Jack Frost Viking
In Norse Folklore
Jack Frost, an elf in Norse mythology, embodies crisp, cold, winter weather and was the son of the winds. He has been a popular figure in Anglo-Saxon and Norse winter customs. However, in the Viking lore, he is referred to as Jokul Frosti or the "icicle frost". It is believed that he is the one responsible for the frosty, fernlike crystal patterns on windows on cold mornings (window frost or fern frost). He is often portrayed as an invisible spirit whom nobody can touch or hear. Though basically friendly and jolly, Jack Frost, if provoked, can kill his victims by covering them with snow.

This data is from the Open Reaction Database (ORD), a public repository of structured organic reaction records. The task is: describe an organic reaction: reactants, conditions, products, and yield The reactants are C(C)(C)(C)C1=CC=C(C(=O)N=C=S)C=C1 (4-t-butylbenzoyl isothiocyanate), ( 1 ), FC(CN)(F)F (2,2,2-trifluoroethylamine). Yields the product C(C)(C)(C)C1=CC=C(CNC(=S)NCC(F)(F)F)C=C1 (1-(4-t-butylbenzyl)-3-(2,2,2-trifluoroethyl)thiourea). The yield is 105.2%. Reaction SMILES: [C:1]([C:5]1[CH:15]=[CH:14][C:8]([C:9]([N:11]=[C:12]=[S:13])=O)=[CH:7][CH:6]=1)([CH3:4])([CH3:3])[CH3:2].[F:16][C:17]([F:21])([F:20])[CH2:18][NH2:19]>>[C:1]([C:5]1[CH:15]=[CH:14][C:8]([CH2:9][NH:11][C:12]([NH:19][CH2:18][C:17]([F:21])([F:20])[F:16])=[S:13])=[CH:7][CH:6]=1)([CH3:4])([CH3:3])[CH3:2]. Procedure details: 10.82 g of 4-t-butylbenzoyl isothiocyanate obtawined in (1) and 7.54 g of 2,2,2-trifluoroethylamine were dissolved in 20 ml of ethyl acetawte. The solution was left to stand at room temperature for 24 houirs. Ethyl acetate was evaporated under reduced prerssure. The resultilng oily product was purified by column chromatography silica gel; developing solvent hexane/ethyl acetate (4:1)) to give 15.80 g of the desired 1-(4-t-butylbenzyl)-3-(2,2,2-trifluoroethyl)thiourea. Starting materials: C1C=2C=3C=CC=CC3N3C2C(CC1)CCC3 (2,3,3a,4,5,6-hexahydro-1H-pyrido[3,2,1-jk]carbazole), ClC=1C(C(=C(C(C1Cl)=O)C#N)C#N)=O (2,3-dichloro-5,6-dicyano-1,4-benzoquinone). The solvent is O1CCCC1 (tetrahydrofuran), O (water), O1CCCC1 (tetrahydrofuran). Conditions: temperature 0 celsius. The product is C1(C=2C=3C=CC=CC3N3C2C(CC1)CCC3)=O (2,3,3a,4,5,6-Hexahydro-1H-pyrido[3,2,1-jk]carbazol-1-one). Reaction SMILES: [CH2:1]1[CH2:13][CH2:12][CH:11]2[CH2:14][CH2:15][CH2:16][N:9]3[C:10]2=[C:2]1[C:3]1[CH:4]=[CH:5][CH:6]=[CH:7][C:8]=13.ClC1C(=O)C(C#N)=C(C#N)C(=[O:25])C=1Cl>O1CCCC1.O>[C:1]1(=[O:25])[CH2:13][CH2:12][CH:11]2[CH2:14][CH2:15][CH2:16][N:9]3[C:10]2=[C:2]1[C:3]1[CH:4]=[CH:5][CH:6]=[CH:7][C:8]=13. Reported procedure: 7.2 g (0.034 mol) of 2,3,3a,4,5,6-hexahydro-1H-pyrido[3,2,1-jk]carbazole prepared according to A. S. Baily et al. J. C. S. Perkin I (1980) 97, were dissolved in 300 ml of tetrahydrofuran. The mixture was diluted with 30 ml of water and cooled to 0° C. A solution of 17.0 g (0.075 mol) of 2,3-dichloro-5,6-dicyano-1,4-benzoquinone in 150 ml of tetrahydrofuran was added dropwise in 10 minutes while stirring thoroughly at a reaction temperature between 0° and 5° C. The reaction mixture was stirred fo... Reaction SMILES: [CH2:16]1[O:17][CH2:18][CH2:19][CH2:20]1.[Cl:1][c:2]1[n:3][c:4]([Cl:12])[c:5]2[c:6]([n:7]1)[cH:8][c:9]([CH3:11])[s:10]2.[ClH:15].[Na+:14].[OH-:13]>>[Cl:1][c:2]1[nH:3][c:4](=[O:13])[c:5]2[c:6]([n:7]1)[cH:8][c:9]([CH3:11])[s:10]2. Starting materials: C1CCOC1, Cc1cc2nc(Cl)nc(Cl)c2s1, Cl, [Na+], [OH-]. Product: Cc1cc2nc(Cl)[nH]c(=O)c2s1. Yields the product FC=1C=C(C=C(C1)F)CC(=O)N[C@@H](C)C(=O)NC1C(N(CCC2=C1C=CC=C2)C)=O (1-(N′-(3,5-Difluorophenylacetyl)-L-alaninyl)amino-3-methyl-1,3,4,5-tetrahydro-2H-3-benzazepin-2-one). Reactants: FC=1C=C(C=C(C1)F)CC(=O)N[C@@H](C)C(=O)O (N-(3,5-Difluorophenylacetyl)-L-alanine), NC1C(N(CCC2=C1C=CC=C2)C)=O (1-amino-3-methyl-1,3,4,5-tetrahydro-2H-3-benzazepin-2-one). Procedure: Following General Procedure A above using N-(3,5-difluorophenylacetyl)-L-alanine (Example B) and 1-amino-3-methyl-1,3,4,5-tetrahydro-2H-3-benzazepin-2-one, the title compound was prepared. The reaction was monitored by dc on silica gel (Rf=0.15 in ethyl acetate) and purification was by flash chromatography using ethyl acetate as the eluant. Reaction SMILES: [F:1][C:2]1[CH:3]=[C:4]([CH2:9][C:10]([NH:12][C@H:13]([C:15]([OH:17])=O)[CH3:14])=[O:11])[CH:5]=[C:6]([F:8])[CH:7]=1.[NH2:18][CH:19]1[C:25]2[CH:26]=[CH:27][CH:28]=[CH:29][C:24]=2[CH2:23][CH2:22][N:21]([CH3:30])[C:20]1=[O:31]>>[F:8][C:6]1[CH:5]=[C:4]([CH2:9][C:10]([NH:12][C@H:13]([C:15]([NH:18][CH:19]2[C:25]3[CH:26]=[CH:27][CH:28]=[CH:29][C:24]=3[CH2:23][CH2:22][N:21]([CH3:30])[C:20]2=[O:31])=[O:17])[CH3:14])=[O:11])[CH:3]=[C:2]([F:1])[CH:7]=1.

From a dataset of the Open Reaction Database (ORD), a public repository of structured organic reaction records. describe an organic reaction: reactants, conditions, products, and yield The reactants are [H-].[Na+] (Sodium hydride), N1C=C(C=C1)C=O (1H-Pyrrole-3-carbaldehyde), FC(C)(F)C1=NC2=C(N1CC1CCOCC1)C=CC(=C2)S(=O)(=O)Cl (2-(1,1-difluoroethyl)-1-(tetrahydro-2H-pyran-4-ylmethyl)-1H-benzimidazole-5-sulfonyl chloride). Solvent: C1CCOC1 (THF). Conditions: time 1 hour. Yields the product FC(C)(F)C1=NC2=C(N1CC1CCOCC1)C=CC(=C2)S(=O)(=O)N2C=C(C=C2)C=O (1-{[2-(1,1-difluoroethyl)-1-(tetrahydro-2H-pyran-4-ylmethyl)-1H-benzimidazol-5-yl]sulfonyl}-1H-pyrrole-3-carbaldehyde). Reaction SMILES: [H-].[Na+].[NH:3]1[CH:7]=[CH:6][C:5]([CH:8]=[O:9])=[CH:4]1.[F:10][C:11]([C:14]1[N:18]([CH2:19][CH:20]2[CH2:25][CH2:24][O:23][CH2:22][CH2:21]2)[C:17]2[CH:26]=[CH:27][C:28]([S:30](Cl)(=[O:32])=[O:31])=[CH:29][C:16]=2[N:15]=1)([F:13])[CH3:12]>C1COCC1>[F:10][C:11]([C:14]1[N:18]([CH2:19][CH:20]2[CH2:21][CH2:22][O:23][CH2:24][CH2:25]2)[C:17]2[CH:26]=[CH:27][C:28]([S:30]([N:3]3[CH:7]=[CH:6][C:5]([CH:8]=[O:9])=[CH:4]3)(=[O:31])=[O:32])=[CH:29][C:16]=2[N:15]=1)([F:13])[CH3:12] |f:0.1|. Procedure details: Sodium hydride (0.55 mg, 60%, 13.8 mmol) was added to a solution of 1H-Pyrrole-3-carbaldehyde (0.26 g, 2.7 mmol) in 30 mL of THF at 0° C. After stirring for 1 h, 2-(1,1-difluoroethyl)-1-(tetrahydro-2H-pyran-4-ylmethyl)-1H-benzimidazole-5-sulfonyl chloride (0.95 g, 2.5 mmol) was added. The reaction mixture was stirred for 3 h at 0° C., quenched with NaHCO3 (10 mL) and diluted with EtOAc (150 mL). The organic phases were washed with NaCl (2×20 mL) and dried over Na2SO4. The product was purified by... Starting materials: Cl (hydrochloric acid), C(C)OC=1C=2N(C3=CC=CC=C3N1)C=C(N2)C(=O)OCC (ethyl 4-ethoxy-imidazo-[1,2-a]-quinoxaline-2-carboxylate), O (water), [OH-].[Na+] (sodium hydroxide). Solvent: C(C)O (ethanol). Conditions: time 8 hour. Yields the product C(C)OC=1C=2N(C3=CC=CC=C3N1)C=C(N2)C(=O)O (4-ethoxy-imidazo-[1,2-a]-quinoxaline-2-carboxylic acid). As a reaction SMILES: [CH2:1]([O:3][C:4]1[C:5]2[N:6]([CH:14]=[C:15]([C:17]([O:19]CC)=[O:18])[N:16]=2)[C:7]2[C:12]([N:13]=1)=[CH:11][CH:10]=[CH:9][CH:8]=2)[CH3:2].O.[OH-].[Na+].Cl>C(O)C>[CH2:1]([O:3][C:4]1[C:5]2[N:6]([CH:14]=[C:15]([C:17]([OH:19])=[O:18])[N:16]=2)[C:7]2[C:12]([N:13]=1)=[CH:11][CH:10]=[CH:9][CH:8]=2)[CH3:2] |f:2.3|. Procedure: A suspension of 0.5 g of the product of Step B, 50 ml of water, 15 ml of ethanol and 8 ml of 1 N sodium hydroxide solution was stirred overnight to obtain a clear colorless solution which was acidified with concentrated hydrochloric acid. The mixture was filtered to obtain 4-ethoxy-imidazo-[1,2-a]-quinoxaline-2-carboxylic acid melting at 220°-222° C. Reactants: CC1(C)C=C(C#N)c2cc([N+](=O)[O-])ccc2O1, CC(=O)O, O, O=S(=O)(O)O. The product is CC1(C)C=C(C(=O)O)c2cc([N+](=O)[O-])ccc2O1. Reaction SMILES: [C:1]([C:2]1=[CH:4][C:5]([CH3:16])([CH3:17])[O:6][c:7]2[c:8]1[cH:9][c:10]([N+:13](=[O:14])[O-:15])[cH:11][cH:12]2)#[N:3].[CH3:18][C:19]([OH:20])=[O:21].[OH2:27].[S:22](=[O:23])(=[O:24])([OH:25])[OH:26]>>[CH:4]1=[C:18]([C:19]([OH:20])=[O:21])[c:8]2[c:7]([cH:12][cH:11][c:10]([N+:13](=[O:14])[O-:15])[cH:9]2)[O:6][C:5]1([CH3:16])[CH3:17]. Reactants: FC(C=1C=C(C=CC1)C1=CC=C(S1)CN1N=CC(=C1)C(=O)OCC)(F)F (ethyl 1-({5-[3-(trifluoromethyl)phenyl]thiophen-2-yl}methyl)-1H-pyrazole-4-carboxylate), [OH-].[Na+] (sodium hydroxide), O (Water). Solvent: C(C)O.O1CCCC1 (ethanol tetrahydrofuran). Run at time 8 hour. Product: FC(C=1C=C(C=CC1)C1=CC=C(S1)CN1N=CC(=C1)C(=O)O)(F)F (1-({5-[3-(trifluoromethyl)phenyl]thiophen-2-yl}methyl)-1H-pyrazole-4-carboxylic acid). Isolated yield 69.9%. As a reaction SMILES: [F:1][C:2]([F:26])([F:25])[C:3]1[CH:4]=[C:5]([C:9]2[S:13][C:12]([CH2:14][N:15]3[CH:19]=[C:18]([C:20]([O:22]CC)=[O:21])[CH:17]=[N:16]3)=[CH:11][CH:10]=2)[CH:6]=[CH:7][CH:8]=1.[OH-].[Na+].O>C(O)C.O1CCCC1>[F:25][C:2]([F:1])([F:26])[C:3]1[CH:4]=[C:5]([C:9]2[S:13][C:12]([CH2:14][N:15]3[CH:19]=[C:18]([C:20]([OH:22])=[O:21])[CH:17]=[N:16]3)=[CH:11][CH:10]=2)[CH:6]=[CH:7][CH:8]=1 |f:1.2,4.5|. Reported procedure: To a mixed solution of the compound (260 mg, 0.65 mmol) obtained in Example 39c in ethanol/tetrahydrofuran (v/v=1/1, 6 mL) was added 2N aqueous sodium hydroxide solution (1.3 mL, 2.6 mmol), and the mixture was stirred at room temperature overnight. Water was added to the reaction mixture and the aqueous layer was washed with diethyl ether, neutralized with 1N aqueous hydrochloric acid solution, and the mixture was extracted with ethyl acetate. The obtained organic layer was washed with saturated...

In Modern Literature
In 'The Life and Adventures of Santa Claus', written by L. Frank Baum's in 1902, Jack Frost was depicted as the son of the unnamed Frost King who draws pleasure from nipping "scores of noses and ears and toes". But though Santa Claus likes Jack, he considers him a "Jolly Rogue", hardly trusts him and asks Jack to spare the children. Jack says he will if he can resist the temptation. The character of Jack re-appears in one of the short stories of Baum, "Runaway Shadows". Here, he is depicted as the one, who owns the power to freeze shadows and splits them from their owners, making them their own living entities. Jack Frost also appears in a poem by Elizabeth Bishop titled, "First Death in Nova Scotia". In Rainbow Magic books by Daisy Meadows, Jack Frost has been portrayed as an antagonist who strives to freeze the Fairyland.